The Truth in Lending Act of 1968 (TILA) was designed to protect consumers by implementing uniform disclosures for consumer financing transactions and by creating substantive consumer protections. While TILA has been amended over the past fifty years to reflect modern needs, it has always remained a consumer financing law. Over the past few years, however, states have challenged that notion by passing laws which require TILA-inspired disclosures for certain commercial-financing trans-actions. And at the federal level, a bill was introduced in the United States House of Representatives (House Bill) that would expand TILA to commercial-financing transactions falling below a certain threshold. This Article contends that extending consumer-financing protections to small businesses will likely have unintended negative effects, and that although neither state nor federal expansion is advisable, of the two, a uniform fed-eral approach would be less harmful. After reviewing the commer-cial-financing disclosure requirements in the House Bill and in the three key states of California, New York, and North Carolina, the Article con-siders the effects on small businesses and consumers of an expansion of TILA and Regulation Z. The Article concludes by suggesting several revi-sions to ameliorate the negative impact of importing a consumer-financing disclosure regime into small-business commercial financing.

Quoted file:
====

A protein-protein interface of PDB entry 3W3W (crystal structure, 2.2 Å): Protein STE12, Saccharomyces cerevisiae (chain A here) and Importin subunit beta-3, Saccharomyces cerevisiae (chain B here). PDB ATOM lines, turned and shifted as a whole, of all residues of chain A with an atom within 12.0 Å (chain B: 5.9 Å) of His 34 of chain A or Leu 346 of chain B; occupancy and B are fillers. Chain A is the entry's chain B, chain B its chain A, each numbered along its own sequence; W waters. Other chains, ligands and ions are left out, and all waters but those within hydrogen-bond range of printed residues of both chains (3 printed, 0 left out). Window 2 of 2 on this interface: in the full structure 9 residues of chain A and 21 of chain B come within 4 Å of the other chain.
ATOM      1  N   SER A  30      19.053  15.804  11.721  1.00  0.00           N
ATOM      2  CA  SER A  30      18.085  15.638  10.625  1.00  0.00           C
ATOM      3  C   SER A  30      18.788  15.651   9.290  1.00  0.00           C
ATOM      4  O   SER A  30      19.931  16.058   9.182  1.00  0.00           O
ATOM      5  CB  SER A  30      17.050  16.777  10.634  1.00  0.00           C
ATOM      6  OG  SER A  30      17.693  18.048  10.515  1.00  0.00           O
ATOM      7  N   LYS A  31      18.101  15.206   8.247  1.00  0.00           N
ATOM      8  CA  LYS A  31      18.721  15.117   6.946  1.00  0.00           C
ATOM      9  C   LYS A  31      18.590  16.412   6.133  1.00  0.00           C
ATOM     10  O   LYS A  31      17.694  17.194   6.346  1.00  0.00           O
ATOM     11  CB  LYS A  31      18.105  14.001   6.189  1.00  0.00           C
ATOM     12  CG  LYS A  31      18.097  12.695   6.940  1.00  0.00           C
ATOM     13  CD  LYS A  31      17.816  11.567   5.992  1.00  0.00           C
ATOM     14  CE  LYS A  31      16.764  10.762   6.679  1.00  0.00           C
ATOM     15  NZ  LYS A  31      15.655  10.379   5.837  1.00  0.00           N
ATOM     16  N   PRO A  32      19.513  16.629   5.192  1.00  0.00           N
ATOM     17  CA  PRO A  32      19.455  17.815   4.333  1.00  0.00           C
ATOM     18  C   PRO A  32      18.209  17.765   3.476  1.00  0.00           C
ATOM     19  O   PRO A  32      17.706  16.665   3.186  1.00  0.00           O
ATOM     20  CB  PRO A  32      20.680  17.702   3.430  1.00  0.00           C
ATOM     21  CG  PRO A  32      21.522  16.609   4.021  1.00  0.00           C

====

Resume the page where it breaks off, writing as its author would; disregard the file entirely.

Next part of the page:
Kelly W. Cline, After All This Time: An Analysis of the Recent Trend to Extend Truth-in-Lending-Style Disclosures to Commercial-Financing Transactions, 45 Campbell L. Rev. 195 (2023).